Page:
Ibid., p. 274.
Ibid., pp. 274–5.
Swafford, Beethoven: Anguish and Triumph, p. 474.
Cited in Lockwood, Beethoven: The Music and the Life, p. 220.
Ibid., p. 306.
Harold Bloom, The Anxiety of Influence (Oxford 1973). Some of this excitement leaks into Watson’s study of the chamber music, where Shakespearean references crowd many descriptions of musical effects.
Immanuel Kant, Träume eines Geistersehers erläutert durch Träume der Metaphysik (1766).
Charles G. Harper, Haunted Houses: Tales of the Supernatural with Some Account of Hereditary Causes and Family Legends, 3rd edn. (1907; repr. London 1927) p. v.
Rory Bradley, ‘The Enlightening Supernatural: Ghost Stories in Late Eighteenth-Century Germany’, Ph.D. thesis, University of North Carolina, 2016.
Lockwood Beethoven: The Music and the Life, p. 32, notes that Gottsched was acquainted with Beethoven’s teacher, Christian Gottlob Neefe, but speculates that it was Neefe who introduced his pupil to the literature of Sturm und Drang, as he did to the rather different art of J. S. Bach.
A point explored in John Michael Cooper’s Mendelssohn, Goethe and the Walpurgis Night (Rochester 2007). Cooper shows how both Mendelssohn and Goethe embraced the traditional witches’ celebration as an engine of social change.
See R. Pascal, Shakespeare in Germany, 1740–1815 (Cambridge 1937) p. 3.
Ibid., p. 14.
L. C. Knights, How Many Children Had Lady Macbeth? An Essay in the Practice and Theory of Shakespeare Criticism (Cambridge 1933).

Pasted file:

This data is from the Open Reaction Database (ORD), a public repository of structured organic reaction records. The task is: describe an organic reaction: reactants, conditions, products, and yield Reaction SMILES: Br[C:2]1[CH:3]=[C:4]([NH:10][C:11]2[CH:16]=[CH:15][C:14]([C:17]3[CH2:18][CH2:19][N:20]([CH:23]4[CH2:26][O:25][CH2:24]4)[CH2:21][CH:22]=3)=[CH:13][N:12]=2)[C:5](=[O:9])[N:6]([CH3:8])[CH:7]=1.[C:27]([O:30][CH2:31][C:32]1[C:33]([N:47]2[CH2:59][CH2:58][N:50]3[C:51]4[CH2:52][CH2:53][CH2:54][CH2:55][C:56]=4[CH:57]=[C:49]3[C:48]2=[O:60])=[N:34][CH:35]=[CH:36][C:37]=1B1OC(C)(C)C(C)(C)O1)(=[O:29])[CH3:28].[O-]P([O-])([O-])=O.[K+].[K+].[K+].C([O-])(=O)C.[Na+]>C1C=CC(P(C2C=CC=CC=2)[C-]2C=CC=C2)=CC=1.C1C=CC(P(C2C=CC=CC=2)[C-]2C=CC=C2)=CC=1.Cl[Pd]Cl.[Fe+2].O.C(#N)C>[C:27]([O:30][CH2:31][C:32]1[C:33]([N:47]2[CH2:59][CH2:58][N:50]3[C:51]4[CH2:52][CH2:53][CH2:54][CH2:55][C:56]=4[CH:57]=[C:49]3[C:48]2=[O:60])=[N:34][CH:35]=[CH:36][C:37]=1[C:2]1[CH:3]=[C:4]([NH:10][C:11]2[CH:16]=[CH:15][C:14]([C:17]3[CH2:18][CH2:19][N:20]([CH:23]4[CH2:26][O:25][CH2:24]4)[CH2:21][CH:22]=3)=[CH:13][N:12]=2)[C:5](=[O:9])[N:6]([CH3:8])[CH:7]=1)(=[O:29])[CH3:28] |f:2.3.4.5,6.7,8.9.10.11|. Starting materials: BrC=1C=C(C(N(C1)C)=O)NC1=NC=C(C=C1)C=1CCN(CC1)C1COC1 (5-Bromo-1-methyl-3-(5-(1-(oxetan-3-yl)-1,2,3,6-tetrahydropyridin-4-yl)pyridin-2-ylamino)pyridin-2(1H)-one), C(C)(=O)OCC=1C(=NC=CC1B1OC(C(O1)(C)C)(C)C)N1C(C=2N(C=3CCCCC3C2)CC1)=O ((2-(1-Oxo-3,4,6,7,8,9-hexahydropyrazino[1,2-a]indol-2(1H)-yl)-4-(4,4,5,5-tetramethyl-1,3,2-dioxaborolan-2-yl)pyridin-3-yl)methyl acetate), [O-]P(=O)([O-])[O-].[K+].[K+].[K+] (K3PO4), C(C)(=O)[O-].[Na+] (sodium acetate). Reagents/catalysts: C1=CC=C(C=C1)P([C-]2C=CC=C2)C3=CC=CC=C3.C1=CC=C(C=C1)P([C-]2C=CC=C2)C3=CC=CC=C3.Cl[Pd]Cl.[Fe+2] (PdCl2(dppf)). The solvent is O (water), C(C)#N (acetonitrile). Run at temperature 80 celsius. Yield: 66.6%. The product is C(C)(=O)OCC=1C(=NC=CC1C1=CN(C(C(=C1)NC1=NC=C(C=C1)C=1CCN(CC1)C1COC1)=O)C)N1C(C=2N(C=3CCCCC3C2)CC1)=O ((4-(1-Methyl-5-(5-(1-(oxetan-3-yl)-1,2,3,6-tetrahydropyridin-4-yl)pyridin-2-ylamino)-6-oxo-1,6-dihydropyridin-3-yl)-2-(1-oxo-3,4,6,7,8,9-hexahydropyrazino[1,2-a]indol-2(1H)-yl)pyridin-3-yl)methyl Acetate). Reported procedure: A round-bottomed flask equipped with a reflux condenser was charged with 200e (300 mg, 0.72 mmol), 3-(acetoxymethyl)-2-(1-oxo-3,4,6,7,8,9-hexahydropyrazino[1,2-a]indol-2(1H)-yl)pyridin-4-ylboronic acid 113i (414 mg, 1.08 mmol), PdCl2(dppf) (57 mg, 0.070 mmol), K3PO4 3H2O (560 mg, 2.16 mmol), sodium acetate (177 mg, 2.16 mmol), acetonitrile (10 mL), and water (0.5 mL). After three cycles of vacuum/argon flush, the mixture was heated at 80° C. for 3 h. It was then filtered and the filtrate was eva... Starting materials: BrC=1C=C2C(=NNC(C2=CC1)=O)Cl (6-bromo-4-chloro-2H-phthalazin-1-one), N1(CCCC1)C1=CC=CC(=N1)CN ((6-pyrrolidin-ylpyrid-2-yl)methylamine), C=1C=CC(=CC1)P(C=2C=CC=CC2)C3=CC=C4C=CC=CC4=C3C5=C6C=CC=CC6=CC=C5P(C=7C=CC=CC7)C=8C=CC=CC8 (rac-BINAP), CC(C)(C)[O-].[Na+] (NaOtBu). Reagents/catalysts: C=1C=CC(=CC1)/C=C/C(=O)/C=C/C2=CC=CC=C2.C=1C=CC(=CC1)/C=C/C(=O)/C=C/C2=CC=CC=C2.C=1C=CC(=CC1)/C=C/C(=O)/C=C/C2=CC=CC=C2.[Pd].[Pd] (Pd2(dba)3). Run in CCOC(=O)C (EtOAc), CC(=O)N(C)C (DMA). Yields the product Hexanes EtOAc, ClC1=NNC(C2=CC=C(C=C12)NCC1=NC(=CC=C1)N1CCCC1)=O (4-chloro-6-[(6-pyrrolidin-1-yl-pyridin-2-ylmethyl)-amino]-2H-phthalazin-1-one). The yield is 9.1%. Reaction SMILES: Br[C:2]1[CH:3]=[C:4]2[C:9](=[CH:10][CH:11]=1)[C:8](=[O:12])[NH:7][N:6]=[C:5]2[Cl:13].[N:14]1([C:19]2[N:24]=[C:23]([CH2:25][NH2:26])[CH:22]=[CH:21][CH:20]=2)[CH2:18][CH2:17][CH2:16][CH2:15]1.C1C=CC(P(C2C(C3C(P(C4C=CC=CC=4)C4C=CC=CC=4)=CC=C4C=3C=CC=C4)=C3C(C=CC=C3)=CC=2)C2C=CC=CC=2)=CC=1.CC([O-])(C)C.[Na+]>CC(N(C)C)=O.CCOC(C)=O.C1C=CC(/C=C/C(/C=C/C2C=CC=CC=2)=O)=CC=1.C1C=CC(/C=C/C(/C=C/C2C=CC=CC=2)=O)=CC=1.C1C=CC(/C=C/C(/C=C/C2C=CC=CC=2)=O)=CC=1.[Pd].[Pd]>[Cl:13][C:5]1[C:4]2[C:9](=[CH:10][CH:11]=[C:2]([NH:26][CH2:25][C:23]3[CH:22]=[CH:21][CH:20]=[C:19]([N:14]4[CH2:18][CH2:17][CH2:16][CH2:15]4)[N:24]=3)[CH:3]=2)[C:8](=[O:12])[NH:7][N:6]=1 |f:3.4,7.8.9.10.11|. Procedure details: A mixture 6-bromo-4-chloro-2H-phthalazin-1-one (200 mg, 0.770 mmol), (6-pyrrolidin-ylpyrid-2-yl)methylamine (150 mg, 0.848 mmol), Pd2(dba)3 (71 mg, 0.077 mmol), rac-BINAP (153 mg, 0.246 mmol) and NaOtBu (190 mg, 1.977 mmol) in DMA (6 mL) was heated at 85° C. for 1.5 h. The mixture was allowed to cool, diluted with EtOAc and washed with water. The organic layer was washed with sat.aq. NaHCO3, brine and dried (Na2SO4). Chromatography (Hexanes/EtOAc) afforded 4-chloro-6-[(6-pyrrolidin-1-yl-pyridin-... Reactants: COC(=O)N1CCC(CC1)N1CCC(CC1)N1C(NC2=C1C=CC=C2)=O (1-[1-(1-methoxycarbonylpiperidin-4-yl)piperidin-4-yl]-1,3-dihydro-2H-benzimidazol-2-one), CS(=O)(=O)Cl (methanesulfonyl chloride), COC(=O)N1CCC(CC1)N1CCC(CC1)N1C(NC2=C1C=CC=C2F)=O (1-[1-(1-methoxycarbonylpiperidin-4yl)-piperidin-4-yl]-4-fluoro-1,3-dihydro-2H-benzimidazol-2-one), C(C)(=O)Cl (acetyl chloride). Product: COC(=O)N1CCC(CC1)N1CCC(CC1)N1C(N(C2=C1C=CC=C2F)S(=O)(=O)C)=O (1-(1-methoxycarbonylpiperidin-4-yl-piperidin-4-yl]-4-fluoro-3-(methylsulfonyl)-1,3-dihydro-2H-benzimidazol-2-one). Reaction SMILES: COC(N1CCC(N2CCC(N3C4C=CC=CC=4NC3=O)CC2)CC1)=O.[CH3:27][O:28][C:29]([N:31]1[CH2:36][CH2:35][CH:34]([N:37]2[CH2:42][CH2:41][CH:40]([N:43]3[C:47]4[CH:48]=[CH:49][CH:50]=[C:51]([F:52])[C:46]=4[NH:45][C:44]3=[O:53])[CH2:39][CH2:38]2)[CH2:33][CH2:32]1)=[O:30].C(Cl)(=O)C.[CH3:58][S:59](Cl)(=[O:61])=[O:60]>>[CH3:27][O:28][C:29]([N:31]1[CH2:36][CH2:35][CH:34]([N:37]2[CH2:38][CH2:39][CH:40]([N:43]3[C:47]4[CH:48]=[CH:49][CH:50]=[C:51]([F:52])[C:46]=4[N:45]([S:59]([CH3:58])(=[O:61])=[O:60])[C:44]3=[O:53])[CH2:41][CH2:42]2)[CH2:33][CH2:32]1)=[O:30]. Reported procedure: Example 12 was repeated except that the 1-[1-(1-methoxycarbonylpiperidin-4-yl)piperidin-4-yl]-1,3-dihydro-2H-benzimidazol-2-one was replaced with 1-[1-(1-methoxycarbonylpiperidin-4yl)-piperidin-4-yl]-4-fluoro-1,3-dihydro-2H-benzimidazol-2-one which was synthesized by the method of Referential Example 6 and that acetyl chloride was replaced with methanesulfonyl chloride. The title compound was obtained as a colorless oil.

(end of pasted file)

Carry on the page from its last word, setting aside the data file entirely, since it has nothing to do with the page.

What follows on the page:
In Kopitz and Cadenbach (eds.), Beethoven aus der Sicht seiner Zeitgnossen, p. 14.
Edward Bauernfeld recalled discussing with Beethoven a possible opera about Brutus, a bust of whom remains in the Beethovenhaus in Bonn. See Kopitz and Cadenbach (eds.), Beethoven aus der Sicht seiner Zeitgnossen, pp. 47–8. Shakespeare’s Brutus, with his own sleepless visions, is a precursor of his Macbeth.
Scott Burnham, Beethoven Hero (Princeton, NJ 1995).
Beethoven's Letters, ed. A. C. Kalischer, trans. J. S. Shedlock, Vol. I, pp. 263–4.
Lockwood, Beethoven: The Music and the Life, p. 49.
Eric Hobsbawm, The Age of Revolution, 1799–1848 (New York 1962) p. 99.
Beethoven's Letters, Vol. I, p. 60.
Beethoven's Letters, Vol. I, p. 35. 16 Nov. 1800.
Peter Straub, Ghost Story (New York 1979).
Lockwood Beethoven: The Music and the Life, p. 111.
Cited ibid., p. 114.
Beethoven, ‘Sketchbook for the Razumovsky Quartets’, cited in Lockwood, Beethoven: The Music and the Life, p. 111. There is a counterpart in the poet David Wright’s reflections on his own condition: ‘I am now, after forty years of what we will term silence, so accommodated to it … that were the faculty of hearing restored to me tomorrow it would appear as an affliction rather than a benefit. I do not mean I find deafness desirable but that in the course of time the disability has been assimilated to the extent that it is now an integral condition of existence, like the use of a hand. By the same token the restoration of my hearing, or the loss of my deafness, whichever is the right way of putting it, would be like having that hand cut off.’ From David Wright, Deafness: A Personal Account, in Brian Grant (ed.), The Quiet Ear: Deafness in Literature (London 1987) p. 46.
Maynard Solomon, Beethoven (London 1977) p. 125.
This article is published and distributed under the terms of the Oxford University Press, Standard Journals Publication Model (